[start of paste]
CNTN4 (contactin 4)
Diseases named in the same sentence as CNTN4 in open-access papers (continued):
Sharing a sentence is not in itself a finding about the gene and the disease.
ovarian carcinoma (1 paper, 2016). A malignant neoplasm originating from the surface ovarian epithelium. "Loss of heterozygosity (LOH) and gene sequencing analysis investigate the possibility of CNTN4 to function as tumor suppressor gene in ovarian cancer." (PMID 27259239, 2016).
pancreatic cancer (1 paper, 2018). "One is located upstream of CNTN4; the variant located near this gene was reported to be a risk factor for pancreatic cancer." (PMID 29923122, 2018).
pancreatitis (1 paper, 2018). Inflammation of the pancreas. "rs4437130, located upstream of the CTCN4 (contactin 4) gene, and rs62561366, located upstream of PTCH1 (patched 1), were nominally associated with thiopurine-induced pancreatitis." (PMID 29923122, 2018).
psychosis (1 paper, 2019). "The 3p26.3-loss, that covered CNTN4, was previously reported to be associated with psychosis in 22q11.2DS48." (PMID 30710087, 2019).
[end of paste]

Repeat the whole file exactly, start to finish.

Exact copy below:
CNTN4 (contactin 4)
Diseases named in the same sentence as CNTN4 in open-access papers (continued):
Sharing a sentence is not in itself a finding about the gene and the disease.
ovarian carcinoma (1 paper, 2016). A malignant neoplasm originating from the surface ovarian epithelium. "Loss of heterozygosity (LOH) and gene sequencing analysis investigate the possibility of CNTN4 to function as tumor suppressor gene in ovarian cancer." (PMID 27259239, 2016).
pancreatic cancer (1 paper, 2018). "One is located upstream of CNTN4; the variant located near this gene was reported to be a risk factor for pancreatic cancer." (PMID 29923122, 2018).
pancreatitis (1 paper, 2018). Inflammation of the pancreas. "rs4437130, located upstream of the CTCN4 (contactin 4) gene, and rs62561366, located upstream of PTCH1 (patched 1), were nominally associated with thiopurine-induced pancreatitis." (PMID 29923122, 2018).
psychosis (1 paper, 2019). "The 3p26.3-loss, that covered CNTN4, was previously reported to be associated with psychosis in 22q11.2DS48." (PMID 30710087, 2019).